Ancient Greek Civilization: The Golden Age

Ancient Greek Civilization: The Golden Age
I. Introduction
At least 2000 years before Christ, on the Island of Crete emerged the first Greek Civilization. Under the leadership of a general name, Pericles, Greece reached its Golden Age or Classical Period, which was later believed to be among the greatest civilizations ever existed. During that period, the Greek culture flourished and the city-state of Athens became the world’s first democracy. Nonetheless, similarly to others, the Greek Civilization declined after invaded by outsiders; for the Greek case, it was the Kingdom of Macedonia.
II. The Emergence of Greek Golden Age 2.1. Art & Literature Ancient Greeks were shaped by religion, thus building massive and breathtaking temples or sculptures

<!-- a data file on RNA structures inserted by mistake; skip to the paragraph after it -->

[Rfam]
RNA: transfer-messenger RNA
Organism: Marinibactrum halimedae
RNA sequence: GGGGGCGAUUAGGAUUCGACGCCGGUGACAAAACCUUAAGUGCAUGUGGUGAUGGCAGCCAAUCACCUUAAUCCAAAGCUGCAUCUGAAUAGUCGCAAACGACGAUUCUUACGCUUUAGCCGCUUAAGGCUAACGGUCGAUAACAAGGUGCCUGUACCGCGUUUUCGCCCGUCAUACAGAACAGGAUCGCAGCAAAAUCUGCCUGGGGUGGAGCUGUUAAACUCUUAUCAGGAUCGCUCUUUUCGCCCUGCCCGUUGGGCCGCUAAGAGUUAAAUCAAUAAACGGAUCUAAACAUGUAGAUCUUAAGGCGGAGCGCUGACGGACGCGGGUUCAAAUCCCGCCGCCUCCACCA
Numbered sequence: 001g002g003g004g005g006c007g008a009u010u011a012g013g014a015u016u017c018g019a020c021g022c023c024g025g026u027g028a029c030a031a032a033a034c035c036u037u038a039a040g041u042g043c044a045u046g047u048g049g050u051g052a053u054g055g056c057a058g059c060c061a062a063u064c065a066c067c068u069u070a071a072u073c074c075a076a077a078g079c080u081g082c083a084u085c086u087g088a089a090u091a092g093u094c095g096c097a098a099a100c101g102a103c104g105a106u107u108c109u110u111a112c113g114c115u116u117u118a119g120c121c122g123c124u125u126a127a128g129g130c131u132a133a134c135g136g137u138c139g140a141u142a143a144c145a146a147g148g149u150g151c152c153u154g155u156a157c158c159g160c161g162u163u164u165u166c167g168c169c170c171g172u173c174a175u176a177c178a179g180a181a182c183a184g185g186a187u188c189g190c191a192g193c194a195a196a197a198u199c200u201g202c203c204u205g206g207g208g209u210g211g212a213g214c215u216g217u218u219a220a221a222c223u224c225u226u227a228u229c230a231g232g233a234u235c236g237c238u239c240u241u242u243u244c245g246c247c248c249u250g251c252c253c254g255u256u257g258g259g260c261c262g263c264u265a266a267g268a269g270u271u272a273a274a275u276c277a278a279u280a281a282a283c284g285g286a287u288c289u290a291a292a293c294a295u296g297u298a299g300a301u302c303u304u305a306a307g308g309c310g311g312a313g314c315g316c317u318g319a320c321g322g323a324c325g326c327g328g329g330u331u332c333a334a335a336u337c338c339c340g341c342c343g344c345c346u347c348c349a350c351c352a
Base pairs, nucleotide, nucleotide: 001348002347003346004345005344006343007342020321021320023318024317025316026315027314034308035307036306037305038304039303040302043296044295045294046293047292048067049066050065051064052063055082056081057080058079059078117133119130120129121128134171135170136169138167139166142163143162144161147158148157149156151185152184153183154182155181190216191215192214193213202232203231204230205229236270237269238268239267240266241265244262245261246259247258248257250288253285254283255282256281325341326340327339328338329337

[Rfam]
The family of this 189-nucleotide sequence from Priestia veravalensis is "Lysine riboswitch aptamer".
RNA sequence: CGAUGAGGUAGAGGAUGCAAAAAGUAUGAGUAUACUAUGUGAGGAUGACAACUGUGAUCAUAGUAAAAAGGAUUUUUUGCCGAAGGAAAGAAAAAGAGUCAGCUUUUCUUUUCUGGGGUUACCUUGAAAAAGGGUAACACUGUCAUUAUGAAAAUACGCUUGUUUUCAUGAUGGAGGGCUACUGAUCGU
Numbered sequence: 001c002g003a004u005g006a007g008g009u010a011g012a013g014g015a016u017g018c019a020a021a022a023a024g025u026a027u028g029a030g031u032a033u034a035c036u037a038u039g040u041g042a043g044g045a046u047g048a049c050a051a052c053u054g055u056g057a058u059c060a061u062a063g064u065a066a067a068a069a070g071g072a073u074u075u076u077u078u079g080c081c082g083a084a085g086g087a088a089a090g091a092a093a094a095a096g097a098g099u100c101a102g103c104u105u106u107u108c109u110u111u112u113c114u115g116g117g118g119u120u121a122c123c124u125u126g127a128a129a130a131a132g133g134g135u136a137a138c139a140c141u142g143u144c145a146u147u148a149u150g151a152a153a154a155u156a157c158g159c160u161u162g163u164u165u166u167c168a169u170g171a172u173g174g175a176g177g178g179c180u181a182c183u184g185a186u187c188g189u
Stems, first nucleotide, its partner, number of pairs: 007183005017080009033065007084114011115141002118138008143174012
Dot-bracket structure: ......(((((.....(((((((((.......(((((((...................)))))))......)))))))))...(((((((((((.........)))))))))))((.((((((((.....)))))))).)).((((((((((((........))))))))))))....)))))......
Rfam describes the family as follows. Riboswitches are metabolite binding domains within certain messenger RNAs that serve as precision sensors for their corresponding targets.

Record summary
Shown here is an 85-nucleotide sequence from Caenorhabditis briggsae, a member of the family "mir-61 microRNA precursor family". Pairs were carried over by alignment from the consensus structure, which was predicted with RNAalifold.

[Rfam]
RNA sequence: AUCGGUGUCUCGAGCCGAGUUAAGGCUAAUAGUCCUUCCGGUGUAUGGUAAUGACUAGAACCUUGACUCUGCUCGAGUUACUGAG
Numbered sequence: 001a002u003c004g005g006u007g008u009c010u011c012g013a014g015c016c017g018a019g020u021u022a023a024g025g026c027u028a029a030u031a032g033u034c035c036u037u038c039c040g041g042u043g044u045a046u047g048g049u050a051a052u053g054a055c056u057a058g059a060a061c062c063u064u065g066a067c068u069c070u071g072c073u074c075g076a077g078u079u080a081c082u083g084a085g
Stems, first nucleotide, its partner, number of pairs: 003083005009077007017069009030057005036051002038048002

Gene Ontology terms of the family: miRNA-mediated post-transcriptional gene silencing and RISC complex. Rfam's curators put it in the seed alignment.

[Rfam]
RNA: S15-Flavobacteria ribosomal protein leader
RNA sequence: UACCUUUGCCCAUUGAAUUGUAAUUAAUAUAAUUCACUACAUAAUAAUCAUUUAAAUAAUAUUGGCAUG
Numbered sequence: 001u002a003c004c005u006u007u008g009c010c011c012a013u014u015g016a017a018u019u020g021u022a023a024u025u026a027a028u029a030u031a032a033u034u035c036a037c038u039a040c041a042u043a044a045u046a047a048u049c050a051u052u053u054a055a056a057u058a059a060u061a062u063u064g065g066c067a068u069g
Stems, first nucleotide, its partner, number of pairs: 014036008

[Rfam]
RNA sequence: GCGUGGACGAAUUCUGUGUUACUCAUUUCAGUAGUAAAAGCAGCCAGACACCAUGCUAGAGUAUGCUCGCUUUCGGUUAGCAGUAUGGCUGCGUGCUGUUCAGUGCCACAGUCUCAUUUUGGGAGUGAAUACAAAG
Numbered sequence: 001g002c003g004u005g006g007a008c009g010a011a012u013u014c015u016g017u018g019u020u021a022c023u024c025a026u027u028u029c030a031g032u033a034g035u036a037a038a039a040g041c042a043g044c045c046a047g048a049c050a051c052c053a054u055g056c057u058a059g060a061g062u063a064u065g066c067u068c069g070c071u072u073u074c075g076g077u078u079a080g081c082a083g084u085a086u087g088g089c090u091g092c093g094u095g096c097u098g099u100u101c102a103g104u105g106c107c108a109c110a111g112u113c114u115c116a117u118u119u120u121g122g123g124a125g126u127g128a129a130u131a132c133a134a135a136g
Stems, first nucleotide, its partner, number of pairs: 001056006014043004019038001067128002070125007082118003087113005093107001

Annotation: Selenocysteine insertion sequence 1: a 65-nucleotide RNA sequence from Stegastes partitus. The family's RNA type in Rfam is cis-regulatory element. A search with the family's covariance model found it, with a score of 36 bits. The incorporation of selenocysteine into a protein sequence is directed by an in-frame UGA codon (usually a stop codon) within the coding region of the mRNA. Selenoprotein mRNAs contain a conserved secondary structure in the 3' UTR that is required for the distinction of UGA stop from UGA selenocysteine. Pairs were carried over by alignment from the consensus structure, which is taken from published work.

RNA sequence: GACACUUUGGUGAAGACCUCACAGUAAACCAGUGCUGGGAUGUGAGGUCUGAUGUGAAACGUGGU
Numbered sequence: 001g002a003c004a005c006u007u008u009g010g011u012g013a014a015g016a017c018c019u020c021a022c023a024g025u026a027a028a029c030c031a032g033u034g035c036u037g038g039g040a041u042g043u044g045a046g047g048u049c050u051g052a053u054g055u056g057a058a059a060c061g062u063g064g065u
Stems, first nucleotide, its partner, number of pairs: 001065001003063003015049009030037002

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There were two roots that triggered the wars. One was when Athens started collecting money from other city-states to improve its military strength against Persian's invasion and built its state’s temples, such as Parthenon, without collecting taxes from the Athenians (Dr. K.E. Carr, 2015). Athenians also bullied Spartan allies such as Sicily Island. Its actions outraged the inferior states which later asked for Sparta assistance to stop Athens. Another cause was the Spartan jealousy and desires of more itself and the unhappiness of military glory (N.S.Gill, 2015). As a result, 3 unavoidable Peloponnesian Wars broke out between Athens and Sparta. The first one was in 431 B.C. (Dr. K.E. Carr, 2015) and it was called the Archidamian War. It was led by a Spartan King, Archidamus II, on Attica area to deliberate the Greece from Athens' control. However, it just an accusation of Sparta (Lendering). The war forced many people from rural areas overflowing into Athens and caused one-fourth of Athens' armies, along with wise leaders, to die. Moreover, the death of Pericles by Plague epidemic during that time also wrecked Athens. In 425B.C, Athens was weakened further as Sparta captured Amphipolis, an Athens’ colony, to finance them in the battle against its colonizer. Second, the Sicilian War that Athens joined Nicias to attack a Spartan alliance, the Eastern Sicily. It was to gain more support from the Far East and the sources of grain. As a result, Athens left thousands of its armed forces dead and weaken the state, and it defeat the battle about 40,000 armies, and 200 warships (Papakyriakou/Anagnostou, 2014). Last but not least, the Ionian or Decelean War in 414 B.C led Athens to surrender to Sparta, whose militants and navies were backed by the Persian Empire. Having attacked constantly by Sparta, Athens lost a large number of armies; its finance and food supplies

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